Why can we ignore friction in problem 5 but not in problem 12? Why can we ignore the mass of the pulley in problem 14 but not in problem 21? These are questions that come up in a freshman class, but they’re not freshman-level questions.


[1] This can be misleading. Students often say “My answer is complicated; I must have made a mistake.” This is a false statement about mathematics, but it’s a true statement about pedagogy. Problems that haven’t been rigged to have simple solutions often have complicated solutions. But since homework problems are usually rigged, it is true that a complicated result is reason to suspect an error.

Alien astronomers and Benford’s law

alien astronomer image created by DALL-E

In 1881, astronomer Simon Newcomb noticed something curious. The first pages in books of logarithms were dirty on the edge, while the pages became progressively cleaner in later pages. He inferred from this that people more often looked up the logarithms of numbers with small leading digits than with large leading digits.

Why might this be? One might reasonably expect the numbers that came up in work to be uniformly distributed. But as often the case, it helps to ask “Uniform on what scale?”

Newcomb might have imagined his counterpart on another planet. This alien astronomer might have 12 fingers [1] and count in base 12. Base 10 is not inevitable, even for creatures with 10 fingers: the ancient Sumerians used a base-60 number system.

If Newcomb’s twelve-fingered counterpart had developed logarithms but not digital computers, he might have tables of duodecimal logarithms bound into books, and he too might noticed that pages with small leading (duo)digits are more frequently referenced. Both astronomers would naturally look up the logarithms of physical constants, physical distances, and so fort, numbers that vary over a practically unlimited range. The unlimited range is important.

On what scale could both astronomers see the leading digits uniformly distributed?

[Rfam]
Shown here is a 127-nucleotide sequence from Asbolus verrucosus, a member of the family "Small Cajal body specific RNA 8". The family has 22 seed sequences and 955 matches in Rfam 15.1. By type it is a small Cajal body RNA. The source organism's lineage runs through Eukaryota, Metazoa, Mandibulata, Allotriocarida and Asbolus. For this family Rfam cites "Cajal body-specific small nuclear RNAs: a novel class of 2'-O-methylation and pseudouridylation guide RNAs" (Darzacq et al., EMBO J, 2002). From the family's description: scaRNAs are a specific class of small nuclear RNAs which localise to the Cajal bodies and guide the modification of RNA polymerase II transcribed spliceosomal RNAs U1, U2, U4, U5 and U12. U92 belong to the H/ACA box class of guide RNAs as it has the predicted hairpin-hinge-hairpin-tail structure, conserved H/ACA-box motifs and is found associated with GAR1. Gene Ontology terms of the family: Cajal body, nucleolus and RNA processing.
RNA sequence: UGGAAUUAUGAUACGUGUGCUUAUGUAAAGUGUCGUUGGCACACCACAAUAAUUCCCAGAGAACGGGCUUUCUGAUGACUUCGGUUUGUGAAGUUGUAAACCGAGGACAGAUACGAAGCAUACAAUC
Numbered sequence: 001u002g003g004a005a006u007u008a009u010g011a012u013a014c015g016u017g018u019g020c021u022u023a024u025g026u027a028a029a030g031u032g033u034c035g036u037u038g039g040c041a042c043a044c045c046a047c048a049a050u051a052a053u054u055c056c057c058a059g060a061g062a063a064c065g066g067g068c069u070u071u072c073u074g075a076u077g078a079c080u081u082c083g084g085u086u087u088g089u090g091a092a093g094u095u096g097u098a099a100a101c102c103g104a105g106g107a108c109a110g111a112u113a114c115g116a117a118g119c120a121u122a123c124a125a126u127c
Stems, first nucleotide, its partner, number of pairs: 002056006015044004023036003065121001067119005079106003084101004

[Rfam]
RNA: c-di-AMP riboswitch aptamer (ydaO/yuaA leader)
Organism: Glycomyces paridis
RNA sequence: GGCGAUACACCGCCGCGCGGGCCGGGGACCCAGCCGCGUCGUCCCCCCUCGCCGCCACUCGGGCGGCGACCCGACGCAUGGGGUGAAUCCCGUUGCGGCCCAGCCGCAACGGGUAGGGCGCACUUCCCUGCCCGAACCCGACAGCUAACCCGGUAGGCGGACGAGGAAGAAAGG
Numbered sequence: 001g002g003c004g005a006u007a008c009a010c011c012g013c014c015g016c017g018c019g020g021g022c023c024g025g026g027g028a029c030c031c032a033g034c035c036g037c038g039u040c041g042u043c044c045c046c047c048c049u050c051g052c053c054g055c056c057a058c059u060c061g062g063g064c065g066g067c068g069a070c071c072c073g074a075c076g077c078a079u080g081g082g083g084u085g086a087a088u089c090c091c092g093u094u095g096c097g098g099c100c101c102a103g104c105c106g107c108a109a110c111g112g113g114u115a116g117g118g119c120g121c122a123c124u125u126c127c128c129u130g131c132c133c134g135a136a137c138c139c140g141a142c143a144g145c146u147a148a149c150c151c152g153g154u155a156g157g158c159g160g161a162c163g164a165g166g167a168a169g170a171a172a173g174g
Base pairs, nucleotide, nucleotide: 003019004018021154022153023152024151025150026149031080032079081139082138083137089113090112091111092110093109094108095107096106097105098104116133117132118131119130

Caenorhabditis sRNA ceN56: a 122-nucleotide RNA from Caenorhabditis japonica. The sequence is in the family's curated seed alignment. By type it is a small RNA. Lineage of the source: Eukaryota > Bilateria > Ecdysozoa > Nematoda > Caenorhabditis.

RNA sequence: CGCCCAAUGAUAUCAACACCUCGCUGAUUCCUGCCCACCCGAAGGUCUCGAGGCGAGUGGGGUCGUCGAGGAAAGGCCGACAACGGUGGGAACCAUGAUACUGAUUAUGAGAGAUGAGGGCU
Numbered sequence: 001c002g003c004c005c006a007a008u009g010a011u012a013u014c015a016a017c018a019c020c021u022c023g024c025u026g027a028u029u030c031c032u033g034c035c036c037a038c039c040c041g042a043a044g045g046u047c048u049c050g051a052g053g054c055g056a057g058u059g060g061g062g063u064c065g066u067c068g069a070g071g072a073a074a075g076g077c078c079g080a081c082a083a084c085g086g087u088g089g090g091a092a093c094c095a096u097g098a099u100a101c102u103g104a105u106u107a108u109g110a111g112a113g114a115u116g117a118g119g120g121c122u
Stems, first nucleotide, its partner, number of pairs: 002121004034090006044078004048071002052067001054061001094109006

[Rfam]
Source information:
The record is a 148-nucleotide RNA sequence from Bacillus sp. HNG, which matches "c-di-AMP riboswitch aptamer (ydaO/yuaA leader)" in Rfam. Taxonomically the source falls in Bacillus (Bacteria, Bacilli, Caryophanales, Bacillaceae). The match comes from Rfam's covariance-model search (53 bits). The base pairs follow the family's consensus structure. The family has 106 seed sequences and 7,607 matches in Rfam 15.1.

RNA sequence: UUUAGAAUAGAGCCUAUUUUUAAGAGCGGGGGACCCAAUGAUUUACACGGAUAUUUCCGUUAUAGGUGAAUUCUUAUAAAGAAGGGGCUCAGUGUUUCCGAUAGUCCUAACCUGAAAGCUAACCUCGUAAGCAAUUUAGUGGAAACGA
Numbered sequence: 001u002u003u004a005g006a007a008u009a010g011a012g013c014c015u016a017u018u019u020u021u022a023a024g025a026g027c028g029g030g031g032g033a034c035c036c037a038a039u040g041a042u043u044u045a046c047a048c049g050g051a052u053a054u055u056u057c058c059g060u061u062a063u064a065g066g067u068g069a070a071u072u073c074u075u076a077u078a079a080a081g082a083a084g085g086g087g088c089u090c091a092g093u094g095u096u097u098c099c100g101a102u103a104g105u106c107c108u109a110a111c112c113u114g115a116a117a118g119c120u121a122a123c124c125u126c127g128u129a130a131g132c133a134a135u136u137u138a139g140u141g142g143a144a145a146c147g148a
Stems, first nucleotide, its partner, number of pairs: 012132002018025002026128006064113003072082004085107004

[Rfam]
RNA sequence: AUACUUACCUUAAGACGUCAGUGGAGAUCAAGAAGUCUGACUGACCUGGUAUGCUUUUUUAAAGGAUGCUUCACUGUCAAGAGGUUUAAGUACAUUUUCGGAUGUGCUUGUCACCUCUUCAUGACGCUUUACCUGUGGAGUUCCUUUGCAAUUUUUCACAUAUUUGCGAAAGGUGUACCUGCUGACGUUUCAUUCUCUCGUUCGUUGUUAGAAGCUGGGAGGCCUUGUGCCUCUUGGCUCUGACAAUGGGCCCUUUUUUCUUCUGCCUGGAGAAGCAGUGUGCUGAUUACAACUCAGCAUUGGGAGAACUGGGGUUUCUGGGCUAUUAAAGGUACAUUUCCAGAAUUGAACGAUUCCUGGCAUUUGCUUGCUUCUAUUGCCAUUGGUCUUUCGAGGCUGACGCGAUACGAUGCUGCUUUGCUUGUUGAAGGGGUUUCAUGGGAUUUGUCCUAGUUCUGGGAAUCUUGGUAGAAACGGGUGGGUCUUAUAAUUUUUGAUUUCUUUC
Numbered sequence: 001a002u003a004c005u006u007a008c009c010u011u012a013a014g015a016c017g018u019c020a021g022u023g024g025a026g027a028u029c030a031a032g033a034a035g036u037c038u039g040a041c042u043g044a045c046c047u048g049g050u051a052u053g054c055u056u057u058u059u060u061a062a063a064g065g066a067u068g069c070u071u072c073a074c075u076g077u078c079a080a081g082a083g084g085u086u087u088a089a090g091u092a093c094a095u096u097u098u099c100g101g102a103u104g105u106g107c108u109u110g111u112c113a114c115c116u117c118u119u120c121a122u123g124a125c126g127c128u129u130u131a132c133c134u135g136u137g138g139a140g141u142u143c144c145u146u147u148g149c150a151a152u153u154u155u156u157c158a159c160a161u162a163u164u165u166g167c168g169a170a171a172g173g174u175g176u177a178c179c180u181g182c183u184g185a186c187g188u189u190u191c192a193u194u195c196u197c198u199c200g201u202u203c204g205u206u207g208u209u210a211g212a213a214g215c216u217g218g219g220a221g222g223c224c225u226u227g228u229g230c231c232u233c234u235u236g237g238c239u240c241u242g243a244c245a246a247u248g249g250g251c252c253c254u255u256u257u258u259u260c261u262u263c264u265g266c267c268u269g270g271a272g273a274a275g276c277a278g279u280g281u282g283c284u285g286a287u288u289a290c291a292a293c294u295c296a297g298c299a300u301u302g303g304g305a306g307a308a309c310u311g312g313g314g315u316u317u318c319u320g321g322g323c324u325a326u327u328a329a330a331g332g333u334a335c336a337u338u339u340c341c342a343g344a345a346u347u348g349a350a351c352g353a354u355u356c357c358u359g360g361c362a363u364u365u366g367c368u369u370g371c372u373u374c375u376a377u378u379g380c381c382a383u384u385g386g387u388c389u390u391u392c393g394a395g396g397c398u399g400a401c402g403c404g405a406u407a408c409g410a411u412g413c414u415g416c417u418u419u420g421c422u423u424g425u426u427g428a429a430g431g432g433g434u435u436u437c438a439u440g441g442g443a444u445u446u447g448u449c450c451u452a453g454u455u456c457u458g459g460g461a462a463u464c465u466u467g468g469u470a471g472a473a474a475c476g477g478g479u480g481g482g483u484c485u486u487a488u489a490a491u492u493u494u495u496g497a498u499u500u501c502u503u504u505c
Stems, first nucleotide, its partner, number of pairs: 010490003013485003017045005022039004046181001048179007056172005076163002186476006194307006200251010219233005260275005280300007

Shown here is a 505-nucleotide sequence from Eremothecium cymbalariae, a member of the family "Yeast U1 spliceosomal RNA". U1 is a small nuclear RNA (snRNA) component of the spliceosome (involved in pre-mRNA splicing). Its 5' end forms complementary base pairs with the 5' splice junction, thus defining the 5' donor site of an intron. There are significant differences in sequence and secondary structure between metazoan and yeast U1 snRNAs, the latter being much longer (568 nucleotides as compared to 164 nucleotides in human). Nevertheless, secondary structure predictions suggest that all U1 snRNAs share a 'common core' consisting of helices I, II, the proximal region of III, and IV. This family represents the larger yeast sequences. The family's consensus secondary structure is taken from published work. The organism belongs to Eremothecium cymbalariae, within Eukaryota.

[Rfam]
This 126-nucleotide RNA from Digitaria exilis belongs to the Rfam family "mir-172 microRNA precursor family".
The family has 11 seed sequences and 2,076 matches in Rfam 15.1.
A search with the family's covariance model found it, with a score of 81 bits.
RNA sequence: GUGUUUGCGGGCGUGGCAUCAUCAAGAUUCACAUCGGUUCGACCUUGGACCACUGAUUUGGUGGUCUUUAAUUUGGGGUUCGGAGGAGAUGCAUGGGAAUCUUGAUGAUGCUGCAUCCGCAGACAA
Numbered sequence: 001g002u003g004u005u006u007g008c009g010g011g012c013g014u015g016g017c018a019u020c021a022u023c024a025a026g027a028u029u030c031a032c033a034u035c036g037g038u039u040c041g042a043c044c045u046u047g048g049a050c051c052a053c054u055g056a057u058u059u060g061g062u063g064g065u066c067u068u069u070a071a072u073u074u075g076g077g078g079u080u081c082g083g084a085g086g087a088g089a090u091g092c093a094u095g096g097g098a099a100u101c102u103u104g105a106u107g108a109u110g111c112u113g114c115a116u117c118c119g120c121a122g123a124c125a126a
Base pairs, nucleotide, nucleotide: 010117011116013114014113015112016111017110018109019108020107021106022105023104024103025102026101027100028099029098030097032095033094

If Newcomb needed to look up the logarithms of numbers over a limited range, say from 1 to 106, each with equal probability, then the leading digits would be uniformly distributed. But our alien astronomer would have no special interest in the number 106. He might want to look at numbers between 1 and 126. The leading digits of numbers over this range would be uniformly distributed when represented in base 12, but not when represented in base 10. The choice of upper limit introduces a bias in one base or another.

Now suppose the numbers that both astronomers used in their work were uniformly distributed on a logarithmic scale. Newcomb conjectured that the numbers that came up in practice were uniformly distributed in their logarithms base 10. Our alien astronomer might conjecture the same thing for logarithms base 12. And both could be right. So would a third astronomer working in base 42. All logarithms are proportional, and so numbers uniformly distributed on a log scale using one base are uniformly distributed on a log scale using any other base.

Benford’s law says that the leading digits of numbers that come up in practice are uniformly distributed on a log scale. This applies to base 10, but also any other base, such as base 100. If you looked at the first two digits and thought of them as single base-100 digits, Benford’s law still applies.

But who is Benford? True to Stigler’s law of eponymy, Newcomb’s observation is named after physicist Frank Benford who independently made the same observation in 1938 and who tested it more extensively.

Let’s look at a set of physical constants and see how well Benford’s law applies. I took at list of physical constants from NIST and made a histogram of the leading digits to compare with what one would expect from Benford’s law.